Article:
The 1950s come alive for two friends at the District Chophouse
Cassie: The District Chophouse didn't really scream vegetarian to me. All I could think of as I sat in our plump leather booth and munched on the complimentary cornbread was the sad, screaming cow they used to make Caitlin's Chophouse burger. And so begins our second Caitlin-Cassie adventure.
Caitlin: Cassie and I had been wandering around downtown D.C. for an hour and a half in the oddly warm October sunlight, and I was thirsty. Not bloodthirsty as some vegetarians (ahem, Cassie) might put it, but I had a definite hankering for a Diet Coke.
After bickering about what restaurant to go to for what seemed like forever, the two of us arrived outside the Chophouse. It was all class - white linen tablecloths and Frank Sinatra crooning over the speakers. We exchanged glances and took in our slightly sweaty, jean-clad reflections in the plate-glass window. "Chophouse?" Cassie asked incredulously. We looked at each other. We both grinned. We went in.
Cassie: As Caitlin and I entered through the heavy, mahogany doors, our eyes fell upon a lovely black and gold-plated sign: Appropriate attire required. "Do you think my flip-flops will be a problem?" I asked Caitlin. "Because if not, we can always hit up the Pita Shack." She told me to stop making excuses. But honestly, we were wearing jeans. Anyways, there wasn't a single thing for me to eat on the menu. Well, except for grilled Portobello mushrooms - the classic vegetarian option.
Back in time
The District Chophouse, while located only about a block from the Verizon Center and a few streets over from the ESPN Zone, is as far from those two venues in atmosphere as possible. While the ESPN Zone and Verizon Center pride themselves in their flashy loudness, the District Chophouse has a much quieter ambience - the only sound is that of '40s and '50s singers over the radio. The restaurant's feel harkens back to a time when emotionally suppressed women wore big skirts and their men brought home the bacon with their secretive governmental jobs. Need proof? Aside from the distinctly 1950s photos covering the walls (all of which feature alcohol in one way or another) and the wine list (as long as the dinner menu of the average restaurant), you need look no further than the website, which promises that "you will be charmed by the rich, mahogany, full service scotch and bourbon bar accompanied by the hand-carved billiard tables and a comfortable lounge equipped with armchairs and sofas."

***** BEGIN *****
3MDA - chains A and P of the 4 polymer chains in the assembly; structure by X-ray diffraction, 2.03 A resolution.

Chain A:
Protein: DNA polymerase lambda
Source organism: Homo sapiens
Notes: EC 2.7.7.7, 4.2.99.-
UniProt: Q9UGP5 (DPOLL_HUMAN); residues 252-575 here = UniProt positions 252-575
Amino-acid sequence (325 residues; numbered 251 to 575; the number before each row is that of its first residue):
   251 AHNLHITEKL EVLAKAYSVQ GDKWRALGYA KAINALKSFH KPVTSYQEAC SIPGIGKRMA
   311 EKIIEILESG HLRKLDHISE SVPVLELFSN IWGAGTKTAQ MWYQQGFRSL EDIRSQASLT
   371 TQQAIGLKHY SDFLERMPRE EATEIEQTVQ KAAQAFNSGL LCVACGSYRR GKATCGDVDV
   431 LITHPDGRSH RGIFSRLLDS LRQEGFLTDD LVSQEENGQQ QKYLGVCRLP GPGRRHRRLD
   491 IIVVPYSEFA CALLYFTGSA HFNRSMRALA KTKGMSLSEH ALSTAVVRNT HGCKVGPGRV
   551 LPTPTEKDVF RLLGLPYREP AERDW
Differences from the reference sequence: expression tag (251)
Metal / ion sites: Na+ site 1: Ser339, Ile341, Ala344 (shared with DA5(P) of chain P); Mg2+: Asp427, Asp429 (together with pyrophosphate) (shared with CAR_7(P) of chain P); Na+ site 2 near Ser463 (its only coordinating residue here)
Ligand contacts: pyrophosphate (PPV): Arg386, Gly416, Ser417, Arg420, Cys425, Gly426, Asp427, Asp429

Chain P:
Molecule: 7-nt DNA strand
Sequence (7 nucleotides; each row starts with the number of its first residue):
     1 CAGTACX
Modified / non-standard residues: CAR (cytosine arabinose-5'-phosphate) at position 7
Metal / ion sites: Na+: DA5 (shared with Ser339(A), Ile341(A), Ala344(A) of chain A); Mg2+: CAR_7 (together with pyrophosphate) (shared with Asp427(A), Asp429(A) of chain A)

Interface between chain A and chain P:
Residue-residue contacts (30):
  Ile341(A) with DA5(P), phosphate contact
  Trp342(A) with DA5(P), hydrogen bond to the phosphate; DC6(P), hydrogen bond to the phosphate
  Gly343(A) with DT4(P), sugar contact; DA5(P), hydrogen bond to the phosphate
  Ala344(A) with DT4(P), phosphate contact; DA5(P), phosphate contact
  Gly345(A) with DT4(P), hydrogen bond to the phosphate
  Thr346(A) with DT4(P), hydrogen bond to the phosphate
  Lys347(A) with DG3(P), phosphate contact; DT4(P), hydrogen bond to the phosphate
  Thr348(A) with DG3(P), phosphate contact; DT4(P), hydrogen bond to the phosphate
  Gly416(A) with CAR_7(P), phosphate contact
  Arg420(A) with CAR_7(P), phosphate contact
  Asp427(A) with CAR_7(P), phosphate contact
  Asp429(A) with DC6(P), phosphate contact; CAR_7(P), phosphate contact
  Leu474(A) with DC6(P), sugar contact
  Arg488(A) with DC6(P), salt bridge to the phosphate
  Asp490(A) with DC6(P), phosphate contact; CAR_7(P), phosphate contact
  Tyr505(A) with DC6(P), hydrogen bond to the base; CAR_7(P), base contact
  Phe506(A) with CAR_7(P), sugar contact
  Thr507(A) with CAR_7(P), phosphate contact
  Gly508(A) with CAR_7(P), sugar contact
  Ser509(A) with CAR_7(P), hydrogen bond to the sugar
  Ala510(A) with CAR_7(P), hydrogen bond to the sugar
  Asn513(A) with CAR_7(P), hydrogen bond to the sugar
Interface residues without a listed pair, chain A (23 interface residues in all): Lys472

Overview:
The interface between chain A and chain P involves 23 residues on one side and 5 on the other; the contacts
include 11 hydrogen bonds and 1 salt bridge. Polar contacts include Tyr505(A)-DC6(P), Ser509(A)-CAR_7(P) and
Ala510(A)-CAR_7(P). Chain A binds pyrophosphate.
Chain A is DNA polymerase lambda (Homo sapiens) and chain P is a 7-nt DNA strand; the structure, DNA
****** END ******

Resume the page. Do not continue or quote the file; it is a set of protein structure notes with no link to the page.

That's right. Charmed. No one has been charmed since the mid-1950s. That should tell you just how quaint this place really is.
Caitlin: When our well-coiffed waiter came to take our order, guess what Cassie asked for? Portobello mushrooms. Portobello. Mushrooms. The obvious anti-burger choice for a vegetarian. She may as well have taken a Sharpie and scribbled all over her face "Look at me! I don't belong in this chophouse!" As if our slightly less-than-polished appearance didn't already give us away.